a green monk
green texts and chants

a green fire
a green tongue, darting

green birds
a green sky

only the trees
not green

the trees begging
in the streets

for chlorophyll

--Ross Balcom



Poet's Notes:  The title of this poem is a play on the title of a popular song, "It's Not Easy Being Green."

Editor’s Note:  I admit I misread the title at first and was finding the poem a bit tedious until the end with the begging trees.  Now I have this vision of an albino Kermit T. Frog sitting in the bleached branches of an albino Treebeard.  How deliciously horrifying!

Friday, December 28, 2018

"The Meaning of the Wax Argument" by James Frederick William Rowe

The Meaning of the Wax Argument
James Frederick William Rowe

My words are molten wax
Adrip from lip or pen
Sharing no similarity
To the meaning so signified
Yet known to reason
As the pool of wax
Is known as the same substance
To the candle it once was
My mind knows meaning
My senses – nothing.


Poet’s Notes:  I was teaching John Searle's famous philosophical thought-experiment the Chinese Room in class the other day when I began thinking about meaning on the subway home. Specifically, I thought that just as Descartes said that we do not understand the substance of the wax by our senses, as a candle and a puddle of wax share none of the same properties as one another, the word as spoken and word as read have no intrinsic connection, yet are understood to represent the same thing. Moreover, and more importantly, neither the spoken nor written word has any true connection to the meaning itself, yet still can convey it. This led me to the suitably rationalistic conclusion that "my mind knows meaning / my senses – nothing" as well as providing the pun of a title, where I combine a theme of meaning with argumentation taken from the wax argument.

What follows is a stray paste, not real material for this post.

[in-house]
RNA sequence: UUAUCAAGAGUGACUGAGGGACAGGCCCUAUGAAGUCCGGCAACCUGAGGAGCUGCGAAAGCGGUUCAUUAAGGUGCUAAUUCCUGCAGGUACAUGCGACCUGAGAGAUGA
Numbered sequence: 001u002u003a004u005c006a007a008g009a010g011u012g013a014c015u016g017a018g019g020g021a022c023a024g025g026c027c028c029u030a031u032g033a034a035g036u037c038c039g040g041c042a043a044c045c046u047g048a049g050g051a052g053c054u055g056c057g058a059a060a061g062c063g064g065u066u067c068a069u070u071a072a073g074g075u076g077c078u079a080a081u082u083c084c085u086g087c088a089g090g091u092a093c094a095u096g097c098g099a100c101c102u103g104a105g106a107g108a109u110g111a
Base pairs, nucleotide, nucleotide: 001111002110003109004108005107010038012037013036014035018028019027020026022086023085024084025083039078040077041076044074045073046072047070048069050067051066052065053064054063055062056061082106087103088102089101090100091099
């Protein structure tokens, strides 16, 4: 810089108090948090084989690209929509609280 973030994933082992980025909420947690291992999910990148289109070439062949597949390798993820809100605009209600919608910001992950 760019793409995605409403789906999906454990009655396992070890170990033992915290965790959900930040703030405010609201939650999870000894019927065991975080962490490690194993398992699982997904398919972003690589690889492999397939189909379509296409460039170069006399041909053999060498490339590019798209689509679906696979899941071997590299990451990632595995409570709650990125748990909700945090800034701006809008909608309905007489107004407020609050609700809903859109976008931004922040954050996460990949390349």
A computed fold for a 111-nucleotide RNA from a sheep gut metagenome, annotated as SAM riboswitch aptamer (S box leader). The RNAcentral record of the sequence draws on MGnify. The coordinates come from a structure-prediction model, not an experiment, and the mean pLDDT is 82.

This poem is simple enough and was written in a single subway ride with no alteration. Of course, wax figures predominately, as I unite the notion of molten wax (which is yet understood to be wax) to the words that both my pen and lips "drip", and later explicitly reference the wax argument to reach the aforementioned rationalistic conclusion.  Amusingly, I didn't even intend for this poem to come out an even ten verses, but it did, and I am pleased with that harmony.